The World’s Largest Migration Crisis Has Just Begun
Climate change’s ravages can no longer be disconnected from their impact on forced migration. Here’s what to know.
Picture yourself looking over scorched crops that have failed for the second year in a row as temperatures rise and famine takes hold. Or picture yourself searching for water-soaked family photographs where your home once stood before it was taken by storm surges. Imagine crossing international borders with everything you own on your back, seeking a better future—or any future—for you and your family. Imagine rebuilding a life in a country you’ve never called home.
That forced displacement has been the new reality for many since Putin declared war on Ukraine. Neighboring countries have been gripped by the devastation and atrocities of war—and by the record number of migrants seeking refuge out of both Ukraine and Russia. At the time of this article, 2.8 million migrants have fled Ukraine, and tens of thousands more have fled Russia in what’s being called “Europe’s fastest migration in decades.”
The past weeks have shown a scope and speed of forced displacement that garnered international outcry and a flood of humanitarian response. This type of migration crisis is horrifying but familiar: war and randomized attacks driving millions of people to flee is the classic refugee archetype of the past. Within the same two weeks, however, a new harsh paradigm of large-scale forced displacement was profiled in a stunning Intergovernmental Panel on Climate Change (IPCC) report: the rapidly escalating impacts of climate change on vulnerable populations.
Over the past decade, an average of 22.1 million people have been displaced by extreme weather events each year. That number accounts only for those who can trace their displacement to a particular disaster; many millions more are driven away by a confluence of factors that increasingly includes climate. That’s nearly eight times today’s Ukrainian exodus, year in and year out.
Climate change’s ravages can no longer be disconnected from their impact on forced migration.
The much-anticipated IPCC report was more hair-raising than expected on a variety of fronts, including its most pointed recognition of the potentially massive scale of climate-driven migration to date. But while there is international consensus about what must be done to mitigate climate change, and a global advocacy movement pressing for rapid carbon reduction, there is no companion consensus—or advocacy movement—on how to responsibly and humanely manage the masses of people that will be displaced by the changing climate.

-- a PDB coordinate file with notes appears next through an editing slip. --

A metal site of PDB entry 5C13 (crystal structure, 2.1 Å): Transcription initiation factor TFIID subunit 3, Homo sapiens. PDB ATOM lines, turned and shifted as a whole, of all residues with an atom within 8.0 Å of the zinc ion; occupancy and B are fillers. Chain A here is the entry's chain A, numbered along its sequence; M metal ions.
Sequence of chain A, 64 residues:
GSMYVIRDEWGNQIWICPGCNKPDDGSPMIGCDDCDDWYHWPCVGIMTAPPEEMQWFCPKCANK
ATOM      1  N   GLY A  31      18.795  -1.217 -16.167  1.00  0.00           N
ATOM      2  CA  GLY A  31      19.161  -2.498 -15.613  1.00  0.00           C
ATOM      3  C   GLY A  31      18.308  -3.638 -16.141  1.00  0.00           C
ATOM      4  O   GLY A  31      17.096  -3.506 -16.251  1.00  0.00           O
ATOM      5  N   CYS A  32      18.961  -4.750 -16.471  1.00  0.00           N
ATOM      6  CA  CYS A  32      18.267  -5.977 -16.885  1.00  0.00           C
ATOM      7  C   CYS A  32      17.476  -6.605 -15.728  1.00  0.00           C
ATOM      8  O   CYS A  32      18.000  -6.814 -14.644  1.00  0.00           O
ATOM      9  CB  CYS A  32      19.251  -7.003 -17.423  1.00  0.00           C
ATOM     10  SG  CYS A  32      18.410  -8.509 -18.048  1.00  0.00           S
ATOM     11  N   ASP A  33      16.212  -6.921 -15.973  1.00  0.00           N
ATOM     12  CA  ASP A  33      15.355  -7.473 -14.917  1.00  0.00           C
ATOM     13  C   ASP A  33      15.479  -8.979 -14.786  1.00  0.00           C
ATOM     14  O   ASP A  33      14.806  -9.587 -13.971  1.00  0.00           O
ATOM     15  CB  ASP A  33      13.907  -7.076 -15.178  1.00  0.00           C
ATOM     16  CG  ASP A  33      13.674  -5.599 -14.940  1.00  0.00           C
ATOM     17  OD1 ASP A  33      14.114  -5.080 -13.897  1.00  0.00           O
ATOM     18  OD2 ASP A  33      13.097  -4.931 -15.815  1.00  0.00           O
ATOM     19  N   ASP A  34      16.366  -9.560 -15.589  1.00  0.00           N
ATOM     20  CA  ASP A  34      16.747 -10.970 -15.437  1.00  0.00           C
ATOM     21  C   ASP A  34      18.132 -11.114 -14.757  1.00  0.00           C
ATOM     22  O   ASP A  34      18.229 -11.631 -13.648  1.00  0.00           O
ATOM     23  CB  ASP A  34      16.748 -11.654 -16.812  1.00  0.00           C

The call to action that emerges from this IPCC report is clear: climate change’s ravages can no longer be disconnected from their impact on forced migration. It is past time for an interconnected response to these deeply interconnected challenges.
The most comprehensive current climate migration projections (which the IPCC cited in its assessment of climate migration) are from a World Bank report that layers econometric data on top of emissions projections; it offers a glimpse of what a global reshuffling might look like in the decades to come. This report suggests that slow-onset climate impacts may drive 216 million people from their homes by 2050. It is hard to imagine human displacement of this magnitude. These climate-driven impacts are on top of the human costs from political conflicts like Russia’s war against Ukraine. The failure to proactively prepare for these predictable, staggering human repercussions will upend the geopolitical order and haunt our collective conscience.
To provide a clearer picture of the domino effect triggered by severe climate impacts, consider this accelerating trend: climate change drives people towards cities, where rapid, unmanaged population growth strains resources, increases harmful carbon emissions, results in sprawling slums, and creates conditions ripe for conflict. Right now, a little over half of the world lives in cities, but the World Bank estimates that 68 percent of the global population will be urban by 2050. Of equal concern, the International Committee of the Red Cross predicts that 96 percent of that future urban growth will happen in cities that already have a heightened risk of conflict and weak governance structures. And when cities are stretched to their breaking point, internally displaced people try to cross international borders.
In country after country, that often chaotic irregular migration stimulates a reactionary political force—be it right-wing backlash in Europe following the Syrian refugee crisis or Trump’s rise to power on a nakedly anti-immigrant platform. That xenophobia further weakens the prospects for people driven from their homes.
To minimize the cascading impacts of climate-driven migration and migration-driven political reactions, nations must at once reduce carbon emissions and develop strong, humane systems for managing increased migration. Increasingly despoiled lands and increasingly extreme weather conditions require deep international investments in climate resilience, economic stabilization, and integration.
But vast and tragic human flows are already with us and will grow sharply in coming years. This forced displacement must be slowed with smart climate policy, but it is too late to stop it altogether. Those forced to migrate must be empowered to move through safe, orderly migration channels; and they must be met with care, compassion, and competence.